22 December 2006 (The Age, Sydney Morning Herald) – It’s rare to hear about archaeological information from East Timor (Timor Leste). This one reports of the Jerimalai site, which was inhabited as far back as 42,000 years ago.

Timor cave may reveal how humans reached Australia

AN AUSTRALIAN archaeologist has discovered the oldest evidence of occupation by modern humans on the islands that were the stepping stones from South-East Asia to Australia.

A cave site in East Timor where people lived more than 42,000 years ago, eating turtles, tuna and giant rats, was unearthed by Sue O’Connor, head of archaeology and natural history at the Australian National University.

Dr O’Connor also found ancient stone tools and shells used for decoration in the limestone shelter, known as Jerimalai, on the eastern tip of the island.

She said her discovery could help solve the mystery of the route ancient seafarers took to get here from South-East Asia.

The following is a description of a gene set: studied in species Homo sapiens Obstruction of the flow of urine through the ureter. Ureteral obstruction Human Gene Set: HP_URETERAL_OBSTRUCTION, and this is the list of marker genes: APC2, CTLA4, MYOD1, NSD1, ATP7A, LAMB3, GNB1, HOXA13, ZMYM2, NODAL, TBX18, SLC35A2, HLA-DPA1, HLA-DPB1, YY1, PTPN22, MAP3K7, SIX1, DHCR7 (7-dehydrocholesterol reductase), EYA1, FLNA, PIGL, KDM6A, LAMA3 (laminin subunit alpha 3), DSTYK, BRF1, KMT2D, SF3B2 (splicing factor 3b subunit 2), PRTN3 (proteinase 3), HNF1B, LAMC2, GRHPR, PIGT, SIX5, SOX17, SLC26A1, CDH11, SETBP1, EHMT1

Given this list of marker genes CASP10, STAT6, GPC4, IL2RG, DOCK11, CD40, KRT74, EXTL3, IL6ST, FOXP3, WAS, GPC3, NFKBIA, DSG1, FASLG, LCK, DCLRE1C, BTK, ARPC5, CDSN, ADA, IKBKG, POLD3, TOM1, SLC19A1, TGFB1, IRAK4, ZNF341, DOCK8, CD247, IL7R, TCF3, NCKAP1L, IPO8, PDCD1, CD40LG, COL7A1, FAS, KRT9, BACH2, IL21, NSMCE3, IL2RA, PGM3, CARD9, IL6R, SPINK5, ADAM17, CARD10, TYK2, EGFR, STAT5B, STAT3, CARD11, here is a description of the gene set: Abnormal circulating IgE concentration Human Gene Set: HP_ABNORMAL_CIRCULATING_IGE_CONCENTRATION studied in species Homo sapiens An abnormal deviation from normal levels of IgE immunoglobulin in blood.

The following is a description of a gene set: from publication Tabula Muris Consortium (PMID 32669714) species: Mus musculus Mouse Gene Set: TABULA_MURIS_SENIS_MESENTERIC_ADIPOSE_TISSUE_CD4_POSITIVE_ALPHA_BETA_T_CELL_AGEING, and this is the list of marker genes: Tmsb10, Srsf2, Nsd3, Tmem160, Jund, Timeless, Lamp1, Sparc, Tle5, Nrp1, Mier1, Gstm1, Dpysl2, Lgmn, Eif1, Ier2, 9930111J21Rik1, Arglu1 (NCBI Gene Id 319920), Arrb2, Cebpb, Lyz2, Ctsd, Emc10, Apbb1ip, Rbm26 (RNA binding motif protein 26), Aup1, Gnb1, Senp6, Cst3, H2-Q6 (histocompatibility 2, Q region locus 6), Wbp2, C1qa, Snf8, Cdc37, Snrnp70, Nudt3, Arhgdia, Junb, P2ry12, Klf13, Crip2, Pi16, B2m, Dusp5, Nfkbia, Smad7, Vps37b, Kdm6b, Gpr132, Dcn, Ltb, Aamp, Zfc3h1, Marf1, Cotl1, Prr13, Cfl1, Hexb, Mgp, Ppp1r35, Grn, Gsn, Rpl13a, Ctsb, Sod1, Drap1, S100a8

It strengthens the view that they made a southern passage, via Timor, rather than travelling northwards via Borneo and Sulawesi, then down through Papua New Guinea. “The antiquity of the Jerimalai shelter makes this site significant at a world level,” said Dr O’Connor, who presented the findings at the annual conference of the Australian Archaeological Association this month.

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2 Replies to “Timor cave may reveal how humans reached Australia”

  1. Interesting news, but let me just give a bit information about jerimalai site in which the excavation took place, regarding to the chief of village of tutuala the village in which the site belongs to, that the proper name of this site is not jerimalai but “Asi tau kuru”, personally was getting this news a couple days ago in tutuala, for the UNESCO program about the conservation of the rock art workshop, in cultural centre of Lautem District.

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